To detect if the site is down, a script on the staging server runs every 15 minutes, tries a few production URLs, and sends me an SMS alert using Twilio if they cannot be reached.
I use GoatCounter for user analytics. Compared to Google Analytics, it is smaller (and thus loads more quickly on my pages) and doesn't track personal data.
For server-side analytics, a cron job runs every hour to aggregate statistics from the logs into a CSV file. The data in the CSV file is displayed as a set of graphs that are accessible on a password-protected dashboard on the site.
I have a special log file for "impossible" errors which are expected never to occur, and another file for errors that occur client-side, which are sent to the backend via a POST request to an API endpoint that logs the details so that I can identify and troubleshoot frontend issues in production.
Once a day, a cron job runs a database backup script that dumps the database to a text file using
pg_dump and uploads it to a Digital Ocean Spaces bucket. The script rotates the backups so that I always have full backups from the past 10 days.
The bulk of my test suite are end-to-end tests that run on Selenium, a library that allows you to programmatically control a browser and simulate the actions of a real user. I have a fair number of unit tests, the majority of which are server-side tests using Django's built-in testing framework. The frontend code is mainly covered by the Selenium tests, but I do have a small collection of TypeScript unit tests with Mocha as the test framework and Chai as the assertion library. I occasionally load-test the server with Locust. I use my own pre-commit library to run my unit tests as well as many other checks before each commit.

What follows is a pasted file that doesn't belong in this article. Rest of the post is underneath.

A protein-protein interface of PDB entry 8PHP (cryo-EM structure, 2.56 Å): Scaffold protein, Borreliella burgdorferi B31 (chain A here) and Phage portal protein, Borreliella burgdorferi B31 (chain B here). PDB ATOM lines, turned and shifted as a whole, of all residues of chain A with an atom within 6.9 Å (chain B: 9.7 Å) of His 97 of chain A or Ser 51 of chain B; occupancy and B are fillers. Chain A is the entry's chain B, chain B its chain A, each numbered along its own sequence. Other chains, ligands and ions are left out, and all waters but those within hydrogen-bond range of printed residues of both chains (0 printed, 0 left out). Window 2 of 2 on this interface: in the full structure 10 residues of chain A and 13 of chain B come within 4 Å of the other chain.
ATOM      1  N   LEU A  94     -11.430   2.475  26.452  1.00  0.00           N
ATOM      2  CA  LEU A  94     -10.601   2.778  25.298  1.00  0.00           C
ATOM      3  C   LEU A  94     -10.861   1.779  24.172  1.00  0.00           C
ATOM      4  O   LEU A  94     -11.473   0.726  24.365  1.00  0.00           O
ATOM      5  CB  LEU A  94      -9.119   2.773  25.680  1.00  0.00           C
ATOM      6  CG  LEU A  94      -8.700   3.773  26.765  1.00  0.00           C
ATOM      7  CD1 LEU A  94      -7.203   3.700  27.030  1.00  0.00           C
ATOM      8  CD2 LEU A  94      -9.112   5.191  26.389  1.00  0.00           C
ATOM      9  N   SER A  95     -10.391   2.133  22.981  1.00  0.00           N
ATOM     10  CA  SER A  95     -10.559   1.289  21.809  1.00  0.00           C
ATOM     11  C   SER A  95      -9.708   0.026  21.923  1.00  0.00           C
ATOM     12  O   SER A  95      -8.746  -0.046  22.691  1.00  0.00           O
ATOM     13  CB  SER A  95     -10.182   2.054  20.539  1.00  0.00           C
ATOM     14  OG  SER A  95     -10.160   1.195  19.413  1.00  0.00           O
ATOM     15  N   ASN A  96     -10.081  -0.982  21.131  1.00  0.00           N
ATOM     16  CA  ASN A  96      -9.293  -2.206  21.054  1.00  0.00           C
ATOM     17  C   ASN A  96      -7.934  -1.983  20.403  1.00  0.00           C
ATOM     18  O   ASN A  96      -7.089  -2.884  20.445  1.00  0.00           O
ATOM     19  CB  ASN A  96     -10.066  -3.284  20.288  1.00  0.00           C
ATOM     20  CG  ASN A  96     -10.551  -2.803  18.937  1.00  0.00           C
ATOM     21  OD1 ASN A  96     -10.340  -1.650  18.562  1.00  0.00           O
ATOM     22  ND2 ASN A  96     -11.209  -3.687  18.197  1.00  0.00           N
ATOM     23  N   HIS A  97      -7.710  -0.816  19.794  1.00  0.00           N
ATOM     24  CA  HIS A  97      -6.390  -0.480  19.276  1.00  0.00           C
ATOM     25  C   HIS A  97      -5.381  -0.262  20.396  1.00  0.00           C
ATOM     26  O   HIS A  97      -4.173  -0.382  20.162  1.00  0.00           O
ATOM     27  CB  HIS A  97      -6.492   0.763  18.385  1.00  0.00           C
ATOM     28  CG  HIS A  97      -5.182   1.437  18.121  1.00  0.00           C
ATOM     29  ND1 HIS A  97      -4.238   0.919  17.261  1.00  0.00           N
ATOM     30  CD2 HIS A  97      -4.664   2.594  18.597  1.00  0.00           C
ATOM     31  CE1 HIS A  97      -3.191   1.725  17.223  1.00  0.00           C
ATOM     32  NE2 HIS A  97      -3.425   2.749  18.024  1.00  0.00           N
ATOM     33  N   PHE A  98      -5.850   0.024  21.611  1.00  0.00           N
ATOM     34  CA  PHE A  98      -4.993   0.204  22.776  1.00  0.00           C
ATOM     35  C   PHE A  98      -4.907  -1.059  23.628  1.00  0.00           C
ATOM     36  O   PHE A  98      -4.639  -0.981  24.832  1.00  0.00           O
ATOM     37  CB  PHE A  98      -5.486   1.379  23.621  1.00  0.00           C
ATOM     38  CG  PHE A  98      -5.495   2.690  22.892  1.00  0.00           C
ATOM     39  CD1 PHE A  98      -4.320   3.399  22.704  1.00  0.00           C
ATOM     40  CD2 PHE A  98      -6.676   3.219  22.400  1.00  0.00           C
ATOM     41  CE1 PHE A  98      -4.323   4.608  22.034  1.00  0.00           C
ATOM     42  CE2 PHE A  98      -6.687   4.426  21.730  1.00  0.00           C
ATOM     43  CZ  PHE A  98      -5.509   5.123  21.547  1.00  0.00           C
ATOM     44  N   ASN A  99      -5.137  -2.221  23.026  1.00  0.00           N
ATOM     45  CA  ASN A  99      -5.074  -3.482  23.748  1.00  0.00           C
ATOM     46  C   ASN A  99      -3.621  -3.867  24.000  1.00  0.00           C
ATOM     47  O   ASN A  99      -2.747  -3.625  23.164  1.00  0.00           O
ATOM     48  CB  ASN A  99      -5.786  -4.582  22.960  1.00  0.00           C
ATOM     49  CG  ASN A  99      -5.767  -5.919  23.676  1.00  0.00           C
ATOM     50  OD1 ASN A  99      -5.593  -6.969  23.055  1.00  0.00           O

My tech stack is not fancy. I do not use Kubernetes, microservices, Kafka or NoSQL. My database is not sharded. My static assets are not on a content-delivery network. For some, complicated infrastructure is undoubtedly justified. But I hope to have shown that you can run a moderately popular website with technology that is simple enough for a single developer to understand and afford.
If you enjoyed this post, you should also read Wenbin Fang's excellent article on the boring technology behind his one-person start-up, Caspar von Wrede's write-up on running a Python web app for 55,000 monthly users, and Harry J. W. Percival's free online book Test-Driven Development with Python, which covers building and deploying a Python web application.
Measured as the time between Nginx forwarding a request to Django and receiving a response.↩
I could have stayed on AWS by moving from an Elastic Beanstalk environment to a single EC2 instance, but it would have required similar effort as migrating to Digital Ocean and I preferred Digital Ocean's user interface, documentation and billing.↩
Digital Ocean Droplets have some built-in monitoring, but they don't have web server-specific metrics like the number of requests per second, and they aren't able to detect if the web server is down but the Droplet is still running.↩
I wouldn't recommend doing deployments this way, and I'm exploring switching to a real framework like Ansible, but for a hobby site that I work on in my free time, it's good enough for the time being.↩
I sometimes make small changes to my posts after I publish them. You can track the history of this post on GitHub.